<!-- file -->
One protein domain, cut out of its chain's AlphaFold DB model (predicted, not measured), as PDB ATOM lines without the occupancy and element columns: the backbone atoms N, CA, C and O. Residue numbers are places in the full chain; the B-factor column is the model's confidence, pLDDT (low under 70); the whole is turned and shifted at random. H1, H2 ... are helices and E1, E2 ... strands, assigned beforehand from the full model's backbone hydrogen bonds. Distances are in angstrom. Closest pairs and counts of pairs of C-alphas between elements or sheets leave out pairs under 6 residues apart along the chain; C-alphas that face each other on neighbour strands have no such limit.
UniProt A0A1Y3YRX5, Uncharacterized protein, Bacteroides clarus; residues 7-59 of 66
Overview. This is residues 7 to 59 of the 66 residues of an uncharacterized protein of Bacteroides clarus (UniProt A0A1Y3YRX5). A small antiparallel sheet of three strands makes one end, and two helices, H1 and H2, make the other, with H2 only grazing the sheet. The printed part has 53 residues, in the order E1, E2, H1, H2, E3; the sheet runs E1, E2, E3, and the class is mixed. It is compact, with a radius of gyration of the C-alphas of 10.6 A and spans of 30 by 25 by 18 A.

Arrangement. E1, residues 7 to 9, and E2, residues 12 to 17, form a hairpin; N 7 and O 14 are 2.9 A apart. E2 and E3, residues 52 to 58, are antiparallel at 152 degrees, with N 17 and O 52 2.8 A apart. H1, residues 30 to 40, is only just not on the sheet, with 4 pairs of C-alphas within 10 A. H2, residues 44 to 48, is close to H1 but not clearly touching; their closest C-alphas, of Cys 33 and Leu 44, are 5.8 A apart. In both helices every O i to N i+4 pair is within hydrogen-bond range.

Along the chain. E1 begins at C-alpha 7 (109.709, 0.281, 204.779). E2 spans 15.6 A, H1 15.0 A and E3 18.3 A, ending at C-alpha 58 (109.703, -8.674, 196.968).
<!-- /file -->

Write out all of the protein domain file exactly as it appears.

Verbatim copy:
One protein domain, cut out of its chain's AlphaFold DB model (predicted, not measured), as PDB ATOM lines without the occupancy and element columns: the backbone atoms N, CA, C and O. Residue numbers are places in the full chain; the B-factor column is the model's confidence, pLDDT (low under 70); the whole is turned and shifted at random. H1, H2 ... are helices and E1, E2 ... strands, assigned beforehand from the full model's backbone hydrogen bonds. Distances are in angstrom. Closest pairs and counts of pairs of C-alphas between elements or sheets leave out pairs under 6 residues apart along the chain; C-alphas that face each other on neighbour strands have no such limit.
UniProt A0A1Y3YRX5, Uncharacterized protein, Bacteroides clarus; residues 7-59 of 66
Overview. This is residues 7 to 59 of the 66 residues of an uncharacterized protein of Bacteroides clarus (UniProt A0A1Y3YRX5). A small antiparallel sheet of three strands makes one end, and two helices, H1 and H2, make the other, with H2 only grazing the sheet. The printed part has 53 residues, in the order E1, E2, H1, H2, E3; the sheet runs E1, E2, E3, and the class is mixed. It is compact, with a radius of gyration of the C-alphas of 10.6 A and spans of 30 by 25 by 18 A.

Arrangement. E1, residues 7 to 9, and E2, residues 12 to 17, form a hairpin; N 7 and O 14 are 2.9 A apart. E2 and E3, residues 52 to 58, are antiparallel at 152 degrees, with N 17 and O 52 2.8 A apart. H1, residues 30 to 40, is only just not on the sheet, with 4 pairs of C-alphas within 10 A. H2, residues 44 to 48, is close to H1 but not clearly touching; their closest C-alphas, of Cys 33 and Leu 44, are 5.8 A apart. In both helices every O i to N i+4 pair is within hydrogen-bond range.

Along the chain. E1 begins at C-alpha 7 (109.709, 0.281, 204.779). E2 spans 15.6 A, H1 15.0 A and E3 18.3 A, ending at C-alpha 58 (109.703, -8.674, 196.968).